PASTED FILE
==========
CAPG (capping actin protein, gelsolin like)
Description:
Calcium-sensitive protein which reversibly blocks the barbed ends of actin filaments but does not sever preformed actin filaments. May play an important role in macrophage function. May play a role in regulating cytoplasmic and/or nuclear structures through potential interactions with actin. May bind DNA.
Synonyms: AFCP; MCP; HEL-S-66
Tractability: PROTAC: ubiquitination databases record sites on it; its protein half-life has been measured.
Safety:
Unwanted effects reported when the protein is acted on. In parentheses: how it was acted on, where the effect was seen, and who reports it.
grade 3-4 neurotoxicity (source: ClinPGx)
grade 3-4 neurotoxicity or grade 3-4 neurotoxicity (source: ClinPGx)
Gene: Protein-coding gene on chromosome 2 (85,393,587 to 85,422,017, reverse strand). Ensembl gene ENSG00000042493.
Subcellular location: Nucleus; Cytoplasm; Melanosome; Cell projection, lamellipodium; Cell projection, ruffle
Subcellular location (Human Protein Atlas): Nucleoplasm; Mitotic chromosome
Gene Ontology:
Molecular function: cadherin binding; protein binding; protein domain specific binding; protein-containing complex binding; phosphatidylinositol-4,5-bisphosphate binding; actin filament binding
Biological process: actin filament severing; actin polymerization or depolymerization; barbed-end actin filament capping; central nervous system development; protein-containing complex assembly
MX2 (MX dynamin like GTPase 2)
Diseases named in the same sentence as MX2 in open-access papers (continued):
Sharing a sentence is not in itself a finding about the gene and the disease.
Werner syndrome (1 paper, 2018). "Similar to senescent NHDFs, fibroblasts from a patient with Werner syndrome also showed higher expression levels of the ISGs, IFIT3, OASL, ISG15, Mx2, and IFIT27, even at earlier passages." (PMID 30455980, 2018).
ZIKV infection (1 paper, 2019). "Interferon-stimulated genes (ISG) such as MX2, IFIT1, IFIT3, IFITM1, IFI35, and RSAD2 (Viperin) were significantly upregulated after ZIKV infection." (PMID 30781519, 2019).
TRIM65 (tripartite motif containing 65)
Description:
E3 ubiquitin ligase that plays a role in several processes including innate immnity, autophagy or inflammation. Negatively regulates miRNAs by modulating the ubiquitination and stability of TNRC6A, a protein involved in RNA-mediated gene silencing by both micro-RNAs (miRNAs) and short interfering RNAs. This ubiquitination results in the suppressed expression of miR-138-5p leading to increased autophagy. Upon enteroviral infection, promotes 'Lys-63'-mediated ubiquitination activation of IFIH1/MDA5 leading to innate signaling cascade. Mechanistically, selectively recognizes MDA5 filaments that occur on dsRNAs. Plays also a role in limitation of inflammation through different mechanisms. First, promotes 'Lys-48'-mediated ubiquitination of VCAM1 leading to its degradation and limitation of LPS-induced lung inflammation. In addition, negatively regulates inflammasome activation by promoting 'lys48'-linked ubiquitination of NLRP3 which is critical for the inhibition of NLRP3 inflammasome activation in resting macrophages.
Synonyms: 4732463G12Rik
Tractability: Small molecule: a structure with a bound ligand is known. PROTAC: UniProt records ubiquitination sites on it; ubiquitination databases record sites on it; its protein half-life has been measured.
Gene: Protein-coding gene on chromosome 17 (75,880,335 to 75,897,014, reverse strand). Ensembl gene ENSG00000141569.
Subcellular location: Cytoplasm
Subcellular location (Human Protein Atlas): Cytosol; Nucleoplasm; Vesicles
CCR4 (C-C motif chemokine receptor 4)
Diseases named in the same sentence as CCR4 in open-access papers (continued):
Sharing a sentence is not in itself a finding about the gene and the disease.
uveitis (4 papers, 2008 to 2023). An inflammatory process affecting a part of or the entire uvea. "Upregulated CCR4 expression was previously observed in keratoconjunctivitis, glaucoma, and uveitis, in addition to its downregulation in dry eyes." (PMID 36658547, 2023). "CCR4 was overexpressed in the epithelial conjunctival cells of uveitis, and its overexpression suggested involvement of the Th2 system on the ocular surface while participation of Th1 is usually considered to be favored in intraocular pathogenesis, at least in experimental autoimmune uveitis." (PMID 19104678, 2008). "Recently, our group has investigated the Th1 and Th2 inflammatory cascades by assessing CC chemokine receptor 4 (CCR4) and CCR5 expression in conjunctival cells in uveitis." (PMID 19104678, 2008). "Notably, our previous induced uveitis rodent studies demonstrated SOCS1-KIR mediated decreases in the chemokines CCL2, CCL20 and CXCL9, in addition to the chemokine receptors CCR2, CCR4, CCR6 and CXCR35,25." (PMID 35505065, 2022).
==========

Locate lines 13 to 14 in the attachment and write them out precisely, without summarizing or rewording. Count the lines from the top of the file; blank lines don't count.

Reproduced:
Gene Ontology:
Molecular function: cadherin binding; protein binding; protein domain specific binding; protein-containing complex binding; phosphatidylinositol-4,5-bisphosphate binding; actin filament binding